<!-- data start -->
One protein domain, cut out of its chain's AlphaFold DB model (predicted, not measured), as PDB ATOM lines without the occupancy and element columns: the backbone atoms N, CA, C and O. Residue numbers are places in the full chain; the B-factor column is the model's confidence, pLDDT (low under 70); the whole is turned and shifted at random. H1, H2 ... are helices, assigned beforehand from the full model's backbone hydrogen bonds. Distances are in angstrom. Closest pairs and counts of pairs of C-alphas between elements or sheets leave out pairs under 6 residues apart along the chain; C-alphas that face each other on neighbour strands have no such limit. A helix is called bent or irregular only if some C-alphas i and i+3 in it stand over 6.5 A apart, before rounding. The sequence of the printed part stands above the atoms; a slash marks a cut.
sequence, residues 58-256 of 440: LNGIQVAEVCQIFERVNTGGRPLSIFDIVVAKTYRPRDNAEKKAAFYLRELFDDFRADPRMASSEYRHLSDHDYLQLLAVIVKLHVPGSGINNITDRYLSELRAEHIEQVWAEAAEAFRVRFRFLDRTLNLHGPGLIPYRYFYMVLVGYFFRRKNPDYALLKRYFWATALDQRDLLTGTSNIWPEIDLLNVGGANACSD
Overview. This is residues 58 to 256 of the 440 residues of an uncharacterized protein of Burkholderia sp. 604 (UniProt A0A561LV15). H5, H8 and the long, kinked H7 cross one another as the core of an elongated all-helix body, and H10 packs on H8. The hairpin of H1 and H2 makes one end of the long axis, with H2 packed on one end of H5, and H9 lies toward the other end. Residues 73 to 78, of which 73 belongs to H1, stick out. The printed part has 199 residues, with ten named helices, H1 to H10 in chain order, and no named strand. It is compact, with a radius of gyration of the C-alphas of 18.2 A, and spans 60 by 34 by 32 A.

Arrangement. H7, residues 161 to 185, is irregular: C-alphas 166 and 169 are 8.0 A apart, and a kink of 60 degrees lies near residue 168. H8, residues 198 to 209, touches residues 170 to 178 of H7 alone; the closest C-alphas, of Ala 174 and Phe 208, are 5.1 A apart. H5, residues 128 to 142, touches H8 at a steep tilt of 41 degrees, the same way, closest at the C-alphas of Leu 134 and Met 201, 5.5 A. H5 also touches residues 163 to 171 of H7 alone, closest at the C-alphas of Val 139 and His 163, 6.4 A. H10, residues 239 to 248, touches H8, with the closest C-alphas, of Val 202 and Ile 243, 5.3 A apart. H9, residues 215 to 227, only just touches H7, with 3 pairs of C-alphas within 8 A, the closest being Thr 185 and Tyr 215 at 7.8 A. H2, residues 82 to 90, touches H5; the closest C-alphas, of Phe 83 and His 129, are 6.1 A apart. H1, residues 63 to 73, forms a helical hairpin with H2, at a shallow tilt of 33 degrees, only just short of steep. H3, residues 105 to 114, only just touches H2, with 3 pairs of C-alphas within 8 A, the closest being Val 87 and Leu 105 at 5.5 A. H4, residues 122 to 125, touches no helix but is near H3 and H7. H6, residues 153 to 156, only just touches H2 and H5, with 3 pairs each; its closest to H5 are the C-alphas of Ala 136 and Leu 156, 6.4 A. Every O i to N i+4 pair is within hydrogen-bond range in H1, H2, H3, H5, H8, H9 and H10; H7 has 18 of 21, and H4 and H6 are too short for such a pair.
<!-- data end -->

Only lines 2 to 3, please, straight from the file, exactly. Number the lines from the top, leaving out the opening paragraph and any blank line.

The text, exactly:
Overview. This is residues 58 to 256 of the 440 residues of an uncharacterized protein of Burkholderia sp. 604 (UniProt A0A561LV15). H5, H8 and the long, kinked H7 cross one another as the core of an elongated all-helix body, and H10 packs on H8. The hairpin of H1 and H2 makes one end of the long axis, with H2 packed on one end of H5, and H9 lies toward the other end. Residues 73 to 78, of which 73 belongs to H1, stick out. The printed part has 199 residues, with ten named helices, H1 to H10 in chain order, and no named strand. It is compact, with a radius of gyration of the C-alphas of 18.2 A, and spans 60 by 34 by 32 A.

Arrangement. H7, residues 161 to 185, is irregular: C-alphas 166 and 169 are 8.0 A apart, and a kink of 60 degrees lies near residue 168. H8, residues 198 to 209, touches residues 170 to 178 of H7 alone; the closest C-alphas, of Ala 174 and Phe 208, are 5.1 A apart. H5, residues 128 to 142, touches H8 at a steep tilt of 41 degrees, the same way, closest at the C-alphas of Leu 134 and Met 201, 5.5 A. H5 also touches residues 163 to 171 of H7 alone, closest at the C-alphas of Val 139 and His 163, 6.4 A. H10, residues 239 to 248, touches H8, with the closest C-alphas, of Val 202 and Ile 243, 5.3 A apart. H9, residues 215 to 227, only just touches H7, with 3 pairs of C-alphas within 8 A, the closest being Thr 185 and Tyr 215 at 7.8 A. H2, residues 82 to 90, touches H5; the closest C-alphas, of Phe 83 and His 129, are 6.1 A apart. H1, residues 63 to 73, forms a helical hairpin with H2, at a shallow tilt of 33 degrees, only just short of steep. H3, residues 105 to 114, only just touches H2, with 3 pairs of C-alphas within 8 A, the closest being Val 87 and Leu 105 at 5.5 A. H4, residues 122 to 125, touches no helix but is near H3 and H7. H6, residues 153 to 156, only just touches H2 and H5, with 3 pairs each; its closest to H5 are the C-alphas of Ala 136 and Leu 156, 6.4 A. Every O i to N i+4 pair is within hydrogen-bond range in H1, H2, H3, H5, H8, H9 and H10; H7 has 18 of 21, and H4 and H6 are too short for such a pair.